Estimating a Dynamic Adverse-Selection Model: Labor Force Experience and the Changing Gender Earnings Gap
-Empirical Micro Seminar
Joint with: Gayle George-Levi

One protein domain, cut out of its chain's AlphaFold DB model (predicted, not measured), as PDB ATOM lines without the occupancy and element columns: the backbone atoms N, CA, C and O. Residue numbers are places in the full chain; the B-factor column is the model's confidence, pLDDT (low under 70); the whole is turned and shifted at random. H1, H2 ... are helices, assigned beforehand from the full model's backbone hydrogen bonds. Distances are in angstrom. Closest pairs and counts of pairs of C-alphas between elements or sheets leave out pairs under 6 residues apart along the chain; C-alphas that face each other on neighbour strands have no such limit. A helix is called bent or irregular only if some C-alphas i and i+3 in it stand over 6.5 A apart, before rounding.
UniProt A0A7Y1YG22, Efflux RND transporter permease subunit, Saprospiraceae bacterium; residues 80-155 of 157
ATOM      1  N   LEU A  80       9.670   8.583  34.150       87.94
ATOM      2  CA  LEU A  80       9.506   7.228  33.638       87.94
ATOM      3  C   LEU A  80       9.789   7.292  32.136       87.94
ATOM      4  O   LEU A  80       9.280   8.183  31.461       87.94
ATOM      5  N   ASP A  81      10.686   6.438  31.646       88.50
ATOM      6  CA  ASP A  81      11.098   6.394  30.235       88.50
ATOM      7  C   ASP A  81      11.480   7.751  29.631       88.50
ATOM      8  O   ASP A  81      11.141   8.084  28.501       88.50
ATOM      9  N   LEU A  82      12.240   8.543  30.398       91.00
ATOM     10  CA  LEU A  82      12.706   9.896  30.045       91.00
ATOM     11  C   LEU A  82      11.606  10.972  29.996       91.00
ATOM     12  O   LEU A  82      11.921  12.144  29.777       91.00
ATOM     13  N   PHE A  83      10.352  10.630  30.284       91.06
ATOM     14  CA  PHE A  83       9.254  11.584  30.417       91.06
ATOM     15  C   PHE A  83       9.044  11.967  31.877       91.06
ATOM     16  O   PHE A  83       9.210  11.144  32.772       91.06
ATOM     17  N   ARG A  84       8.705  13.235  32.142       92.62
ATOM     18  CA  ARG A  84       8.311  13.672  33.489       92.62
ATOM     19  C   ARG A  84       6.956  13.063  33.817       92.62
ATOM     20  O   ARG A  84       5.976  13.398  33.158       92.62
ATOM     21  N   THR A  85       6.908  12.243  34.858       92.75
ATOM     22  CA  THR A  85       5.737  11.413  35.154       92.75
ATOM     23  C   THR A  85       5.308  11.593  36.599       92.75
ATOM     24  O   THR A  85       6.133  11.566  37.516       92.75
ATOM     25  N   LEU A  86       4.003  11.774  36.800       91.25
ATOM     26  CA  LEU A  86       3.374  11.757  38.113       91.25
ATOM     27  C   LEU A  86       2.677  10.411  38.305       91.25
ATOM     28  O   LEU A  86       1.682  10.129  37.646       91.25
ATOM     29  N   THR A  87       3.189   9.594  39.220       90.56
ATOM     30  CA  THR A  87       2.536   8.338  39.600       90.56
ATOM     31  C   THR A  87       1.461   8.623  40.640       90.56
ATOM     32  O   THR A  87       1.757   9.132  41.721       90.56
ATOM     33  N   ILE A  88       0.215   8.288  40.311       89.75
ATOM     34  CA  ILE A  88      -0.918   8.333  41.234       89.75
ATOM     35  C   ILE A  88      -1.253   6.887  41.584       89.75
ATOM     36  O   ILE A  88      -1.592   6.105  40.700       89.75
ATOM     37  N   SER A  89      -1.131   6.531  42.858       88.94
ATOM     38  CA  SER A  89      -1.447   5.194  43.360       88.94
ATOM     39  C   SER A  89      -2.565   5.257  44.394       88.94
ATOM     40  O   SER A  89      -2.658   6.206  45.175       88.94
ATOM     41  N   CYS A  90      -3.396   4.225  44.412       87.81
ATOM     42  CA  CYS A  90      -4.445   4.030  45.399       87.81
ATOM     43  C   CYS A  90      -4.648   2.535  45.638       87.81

This paper investigates the role of labor-market attachment, on-the-job human-capital accumulation, occupational sorting, and discrimination in the narrowing gender wage gap over the past three decades. This paper contributes in three ways: First, we formulate a dynamic adverse-selection in which self-fulfilling beliefs about future employment spells arise endogenously in equilibrium, affecting gender differences in labor-market experience, and occupational sorting. Second, we develop a new three-step estimation technique that allows us to estimate the model without solving it. This is particularly important with this class of model because it may exhibit multiple equilibria. We estimate the model using the PSID. Third, we decompose the changes in the gender earnings gap into the different components and quantify the effect of statistical discrimination on the changes in labor-market experience and the earnings gap. Increase in overall productivity, demographic changes and statistical discrimination patterns account for a large percentage of the decline in the gender earnings gap and the increase in female labor market experience. Whereas, relative increase in productivity in professional occupations raise representation of women in professional occupations.
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